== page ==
Monday, July 21, 2008

So We Understand Each Other...

Just completed The Motorcycle Diaries. First the book and then, the DVD movie.

Although I had purchased my copy of this all-students-must-own book two years ago, got around to reading it now. Post vipassana. Post - well, so many other things as well...

Am awed anew. At Che Guevara the iconoclast.

This twentieth century icon begins his memoirs on his youth thus :

This is not a story of incredible heroism, or merely the narrative of a cynic. It is the glimpse of two lives that ran parallel for a time, with similar hopes and convergent dreams.

And with these words on the first page of your diary, Che, I have felt a deep bond of kinship, that has strengthened as I have gone through all the pages. The quiet strength, the underlying sense of humour, the eye-opening moments, the loneliness of adventure even when shared with marvellous friend Alberto.

And I have felt so proud of you!

... to know that I share my date of birth with you.

... To recognize how the trials & tribulations of human lives always touched you in life, especially on this most seminal of trips when you were 23-24 , a very 'Coming of Age' age.

... To be totally moved at your vision of a single race not divided into unstable and illusory nations and narrow-minded provincialism. You mention America and mean 'Mexico to the Magellan Straits.'
I think of the entire planet. And when you describe certain lives, it is like seeing my fieldwork in Solapur come alive... Some give the impression they go on living only because it is a habit they cannot shake. I am reminded of the beedi workers met in my fieldwork again, when you say: On top of the very low wages paid in the south, unemployment is high and the authorities afford workers very little protection.
How things have stayed unchanged, Che, 40 years since you were murdered, even as the world has moved on, in man's indefatigable thirst to take control and exercise total authority.

In my need to establish more spiritual and emotional points of contact, I find I can link a few more. Some might say tenuous, but in this journal of your self-discovery, mere mortals like me shall seek other parallels with legendary souls who went on to find themselves :

... To find out you were born in Rosario, a town that I have visited up the Mar del Plata on a most incredibly memorable ship voyage (the only time I have been on a ship that actually went up a river - she traveled across the Atlantic from Antwerp, and then slowly and majestically moved up this river with breathtaking banks visible both port and starboard, all the way to Rosario) , a city I recall in vivid detail. Both its comic aspects ( my first evening ever at a sailor's 'pub' and all because I, an officer's wife, had asked good friend Piggy, the Captain of the M. V. Mannan (Piyush Srivastava actually) about where all the sailors disappeared to as soon as we berthed at any port - and he insisted I go along to 'see' for myself, much to the shock and horror of the officers but more so, those 'girls' in the pub :-)) .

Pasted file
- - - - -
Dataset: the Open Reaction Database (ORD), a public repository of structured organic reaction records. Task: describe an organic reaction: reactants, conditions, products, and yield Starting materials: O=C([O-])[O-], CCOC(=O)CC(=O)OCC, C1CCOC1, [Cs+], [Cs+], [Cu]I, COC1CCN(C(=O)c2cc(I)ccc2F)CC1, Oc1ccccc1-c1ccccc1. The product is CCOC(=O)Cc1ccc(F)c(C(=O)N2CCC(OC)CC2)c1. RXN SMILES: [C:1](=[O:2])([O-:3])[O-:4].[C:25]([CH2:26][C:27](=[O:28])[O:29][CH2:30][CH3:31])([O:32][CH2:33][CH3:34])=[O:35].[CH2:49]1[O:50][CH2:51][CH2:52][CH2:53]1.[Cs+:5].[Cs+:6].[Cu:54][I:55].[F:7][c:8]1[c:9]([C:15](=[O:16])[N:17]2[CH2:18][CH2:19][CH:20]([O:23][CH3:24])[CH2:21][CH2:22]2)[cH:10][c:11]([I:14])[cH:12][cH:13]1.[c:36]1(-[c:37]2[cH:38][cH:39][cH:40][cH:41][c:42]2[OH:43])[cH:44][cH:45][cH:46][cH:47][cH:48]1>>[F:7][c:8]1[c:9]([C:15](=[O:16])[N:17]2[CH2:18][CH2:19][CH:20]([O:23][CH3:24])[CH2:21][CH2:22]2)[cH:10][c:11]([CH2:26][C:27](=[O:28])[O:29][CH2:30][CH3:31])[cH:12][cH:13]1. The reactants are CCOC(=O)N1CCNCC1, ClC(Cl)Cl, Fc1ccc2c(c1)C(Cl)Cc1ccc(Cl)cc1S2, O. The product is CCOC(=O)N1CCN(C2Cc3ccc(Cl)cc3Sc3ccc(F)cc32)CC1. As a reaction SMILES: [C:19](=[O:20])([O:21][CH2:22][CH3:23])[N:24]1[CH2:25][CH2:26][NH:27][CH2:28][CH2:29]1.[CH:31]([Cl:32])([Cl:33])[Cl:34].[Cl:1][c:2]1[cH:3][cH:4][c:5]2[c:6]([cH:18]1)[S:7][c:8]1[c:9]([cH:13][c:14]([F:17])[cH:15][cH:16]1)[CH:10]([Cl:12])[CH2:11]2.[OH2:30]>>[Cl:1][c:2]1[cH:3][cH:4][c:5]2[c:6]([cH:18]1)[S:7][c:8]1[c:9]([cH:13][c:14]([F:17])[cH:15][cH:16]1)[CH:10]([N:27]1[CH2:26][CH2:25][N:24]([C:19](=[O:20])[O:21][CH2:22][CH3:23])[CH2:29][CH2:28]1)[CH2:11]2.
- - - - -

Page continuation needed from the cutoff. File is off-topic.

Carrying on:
Also the underbelly of the city, with the sight of its middle class begging and selling off everything owned - Argentina those days of the mid '90s was in severe recession.

To know you visited Necochea for a day on your motorcycle - a town I visited for exactly a day too, and one I recall as fascinating - pride of place in the town square held by the statue of - a dog. And where in its port, I had my first close and hilarious 'brush' with a moustached walrus. To know you played soccer and went to medical school in Buenos Aires, that city where time stands still. Where I felt I was transported into another era and catapulted as if into the insides of a beautiful movie.

You write : 'The person who wrote these notes passed away the moment his feet touched (back in Argentinian soil). The person who reorganizes and polishes them, me, is no longer, at least I'm not the person I once was. All this wandering around - has changed me more than I thought.'

The movie rephrases these original words and ends thus:

I am not me anymore. At least I'm not the same me I was.
Was our view too narrow, too biased, too hasty?
Were our conclusions too rigid?

Change and Che.
Isn't that true - even if not in a world-changing way - of all our diaries and journals? Of all of us? The global and universal theme of a search for one's identity.

And Che leaves us at the end of his introduction chapter 'So We Understand Each Other' thus :

It will be hard for you to find an alternative to the truth I am about to tell. But I will leave you now, with myself, the person I used to be.

Che, salut !! To the young you and to the you you became. A legend and inspiration to all those who denounce suffering. Hatred. Inequality.

From both me that was.
And the me I have become.

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